2012 A case controlled study exploring the qualitative experience of sleep, the roles of sleep architecture, and diurnal patterns of salivary cortisol in ME / CFS: Dr Jason Ellis, Ms Zoe Gotts, Dr Vincent Deary, Dr Mark Wetherell, Dr Julia Newton.  Action For ME

Sponsors and Collaborators

Mark is currently involved in a number of collaborative projects including:

Investigating caregiver stress in those who provide care for individuals with challenging behaviours (Studio 3: Dr Andrew McDonnell, Dr Michael McCreadie)

Psychoneuroendocrine effects of MDMA use (Dr Cathy Montgomery, Liverpool John Moores University, Professor Andrew Scholey, Brain Sciences Institute, BSI), Swinburne, Melbourne),

Potential compounds that may reduce the deleterious impact of stress (Professor Andrew Scholey, Professor Con Stough, Dr Andrew Pipingas, Swinburne)

Investigating psychobiological responses in audiences (Monkfish Productions)

 

Mark has received research income from a variety of charitable (e.g., Research Autism, Baily Thomas Foundation, Neuroendocrine Charitable Trust) and industry (Wrigley Science Institute, GSK, Studio 3) sponsors.

Research Themes and Scholarly Interests

Mark’s research concerns the identification of psychobiological pathways by which psychological (e.g., stress) and behavioural (e.g., health enhancing and compromising behaviours) factors can lead to deleterious states of health, well-being and performance in a range of clinical, occupational, and healthy populations. 

Despite the potential benefits that could be experienced, many of these populations are characterised by having limited time and resource to engage in potentially beneficially interventions, I am, therefore, involved in the development of bespoke stress-reducing interventions that can be delivered within these limitations.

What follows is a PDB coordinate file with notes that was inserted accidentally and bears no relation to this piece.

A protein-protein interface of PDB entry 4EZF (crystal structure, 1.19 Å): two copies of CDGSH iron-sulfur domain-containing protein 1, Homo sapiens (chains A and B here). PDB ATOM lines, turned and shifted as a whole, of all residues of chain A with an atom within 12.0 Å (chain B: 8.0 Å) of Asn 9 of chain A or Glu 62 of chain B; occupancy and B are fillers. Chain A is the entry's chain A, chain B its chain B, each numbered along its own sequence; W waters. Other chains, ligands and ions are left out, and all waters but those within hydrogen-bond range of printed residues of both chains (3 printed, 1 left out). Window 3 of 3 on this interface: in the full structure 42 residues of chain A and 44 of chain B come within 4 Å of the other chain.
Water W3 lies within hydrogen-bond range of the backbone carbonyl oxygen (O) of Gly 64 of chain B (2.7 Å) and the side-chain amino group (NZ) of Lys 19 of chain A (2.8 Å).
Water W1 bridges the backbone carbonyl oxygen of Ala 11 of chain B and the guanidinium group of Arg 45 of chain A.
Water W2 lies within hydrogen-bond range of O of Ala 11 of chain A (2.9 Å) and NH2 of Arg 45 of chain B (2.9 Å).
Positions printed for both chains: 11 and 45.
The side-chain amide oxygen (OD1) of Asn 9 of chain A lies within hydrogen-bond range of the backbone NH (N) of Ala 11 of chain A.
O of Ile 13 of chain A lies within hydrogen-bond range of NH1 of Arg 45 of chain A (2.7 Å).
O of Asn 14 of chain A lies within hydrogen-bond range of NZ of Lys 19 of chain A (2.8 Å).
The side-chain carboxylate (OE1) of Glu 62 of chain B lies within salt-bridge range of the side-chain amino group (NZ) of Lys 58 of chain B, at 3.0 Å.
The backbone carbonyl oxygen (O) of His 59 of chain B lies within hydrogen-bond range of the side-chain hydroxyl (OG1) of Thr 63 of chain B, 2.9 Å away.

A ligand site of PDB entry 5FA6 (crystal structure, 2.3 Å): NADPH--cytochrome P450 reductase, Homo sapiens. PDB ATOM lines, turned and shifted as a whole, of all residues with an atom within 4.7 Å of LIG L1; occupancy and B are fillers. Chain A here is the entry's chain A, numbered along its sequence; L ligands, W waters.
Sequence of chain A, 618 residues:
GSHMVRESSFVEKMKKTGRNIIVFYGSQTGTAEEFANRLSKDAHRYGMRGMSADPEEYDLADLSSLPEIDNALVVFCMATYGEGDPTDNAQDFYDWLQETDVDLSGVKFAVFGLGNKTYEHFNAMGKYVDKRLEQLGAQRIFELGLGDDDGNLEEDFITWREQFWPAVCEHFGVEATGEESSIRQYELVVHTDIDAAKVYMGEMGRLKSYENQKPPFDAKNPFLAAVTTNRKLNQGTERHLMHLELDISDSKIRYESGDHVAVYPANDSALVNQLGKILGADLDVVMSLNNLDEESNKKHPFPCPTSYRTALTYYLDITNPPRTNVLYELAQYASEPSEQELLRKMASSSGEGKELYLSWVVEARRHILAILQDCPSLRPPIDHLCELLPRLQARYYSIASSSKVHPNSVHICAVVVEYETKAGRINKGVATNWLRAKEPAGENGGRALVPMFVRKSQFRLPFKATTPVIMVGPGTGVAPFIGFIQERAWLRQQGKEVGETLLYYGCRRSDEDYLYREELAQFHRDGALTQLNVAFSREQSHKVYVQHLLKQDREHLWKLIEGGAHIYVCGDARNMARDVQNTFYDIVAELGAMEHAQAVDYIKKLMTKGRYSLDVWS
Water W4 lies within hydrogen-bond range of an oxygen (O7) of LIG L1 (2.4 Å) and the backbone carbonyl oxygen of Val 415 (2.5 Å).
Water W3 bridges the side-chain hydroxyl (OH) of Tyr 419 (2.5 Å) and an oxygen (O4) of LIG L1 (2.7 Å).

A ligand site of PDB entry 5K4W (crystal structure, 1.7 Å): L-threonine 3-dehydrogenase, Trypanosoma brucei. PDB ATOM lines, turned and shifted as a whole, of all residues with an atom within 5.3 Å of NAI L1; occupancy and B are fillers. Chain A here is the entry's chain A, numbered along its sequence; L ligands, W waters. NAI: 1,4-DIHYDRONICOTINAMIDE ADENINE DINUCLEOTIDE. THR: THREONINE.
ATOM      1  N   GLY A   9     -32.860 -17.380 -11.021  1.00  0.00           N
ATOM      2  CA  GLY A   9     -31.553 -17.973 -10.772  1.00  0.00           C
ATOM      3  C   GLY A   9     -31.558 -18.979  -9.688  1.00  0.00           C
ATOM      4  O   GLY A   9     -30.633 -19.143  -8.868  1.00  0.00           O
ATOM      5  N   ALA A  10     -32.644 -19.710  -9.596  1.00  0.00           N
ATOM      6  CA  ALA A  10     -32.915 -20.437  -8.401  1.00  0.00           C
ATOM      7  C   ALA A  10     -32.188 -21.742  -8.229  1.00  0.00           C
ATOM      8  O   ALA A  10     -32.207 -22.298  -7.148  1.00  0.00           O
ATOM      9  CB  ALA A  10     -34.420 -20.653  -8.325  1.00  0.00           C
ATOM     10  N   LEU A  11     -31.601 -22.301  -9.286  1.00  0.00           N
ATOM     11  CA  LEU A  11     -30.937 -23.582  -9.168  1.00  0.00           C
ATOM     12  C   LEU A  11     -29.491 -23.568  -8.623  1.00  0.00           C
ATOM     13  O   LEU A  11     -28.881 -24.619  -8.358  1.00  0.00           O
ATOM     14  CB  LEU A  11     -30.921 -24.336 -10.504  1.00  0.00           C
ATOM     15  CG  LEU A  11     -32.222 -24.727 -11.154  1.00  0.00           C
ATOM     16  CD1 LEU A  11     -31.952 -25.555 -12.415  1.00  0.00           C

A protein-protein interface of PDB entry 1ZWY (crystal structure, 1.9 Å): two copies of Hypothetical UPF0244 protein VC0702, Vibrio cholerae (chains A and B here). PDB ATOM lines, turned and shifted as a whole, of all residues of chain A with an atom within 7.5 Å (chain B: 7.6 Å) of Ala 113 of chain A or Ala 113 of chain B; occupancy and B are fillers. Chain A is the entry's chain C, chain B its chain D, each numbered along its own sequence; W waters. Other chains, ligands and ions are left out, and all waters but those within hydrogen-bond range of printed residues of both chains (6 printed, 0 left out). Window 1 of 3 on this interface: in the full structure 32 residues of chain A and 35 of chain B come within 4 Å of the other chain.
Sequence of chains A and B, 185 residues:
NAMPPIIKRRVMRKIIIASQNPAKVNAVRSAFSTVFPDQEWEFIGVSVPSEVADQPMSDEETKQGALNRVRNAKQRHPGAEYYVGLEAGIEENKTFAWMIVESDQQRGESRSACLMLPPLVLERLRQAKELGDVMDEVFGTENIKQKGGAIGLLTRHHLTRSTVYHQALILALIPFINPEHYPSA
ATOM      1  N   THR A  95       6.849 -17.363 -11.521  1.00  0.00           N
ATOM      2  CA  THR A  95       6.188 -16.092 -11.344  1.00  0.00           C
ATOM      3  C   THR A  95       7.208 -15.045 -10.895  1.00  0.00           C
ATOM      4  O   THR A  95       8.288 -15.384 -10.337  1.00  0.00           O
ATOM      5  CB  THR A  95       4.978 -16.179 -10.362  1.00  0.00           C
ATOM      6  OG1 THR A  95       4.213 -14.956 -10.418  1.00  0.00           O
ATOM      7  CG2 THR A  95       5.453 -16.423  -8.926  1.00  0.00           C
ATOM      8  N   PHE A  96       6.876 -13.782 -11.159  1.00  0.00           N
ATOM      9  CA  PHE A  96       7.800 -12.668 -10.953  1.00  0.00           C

My research involves the development of novel, ecologically valid techniques, for assessing the basal functioning and activation of psychobiological pathways in ambulatory and laboratory settings, for example, assessment of indices of the hypothalamic-pituitary-adrenal (HPA) axis such as the Cortisol Awakening Response (CAR) and diurnal decline, and fluctuations in state mood in relation to psychosocial factors and health outcomes.

More recently, Mark’s work has involved the combination of ambulatory and laboratory techniques, for example assessing the effects of acute stress on HPA reactivity in relation to basal HPA functioning. This work typically involves the development of bespoke assessments over several days and allows for a comprehensive profile of psychological and biological functioning. 

Mark publishes research in the leading journals in the fields of Stress and Biological and Health Psychology, is a reviewer for Research Councils, other funding bodies and the leading journals in the discipline and is on the Editorial Board for Stress & Heath, Psychology & Health and the Psychologist.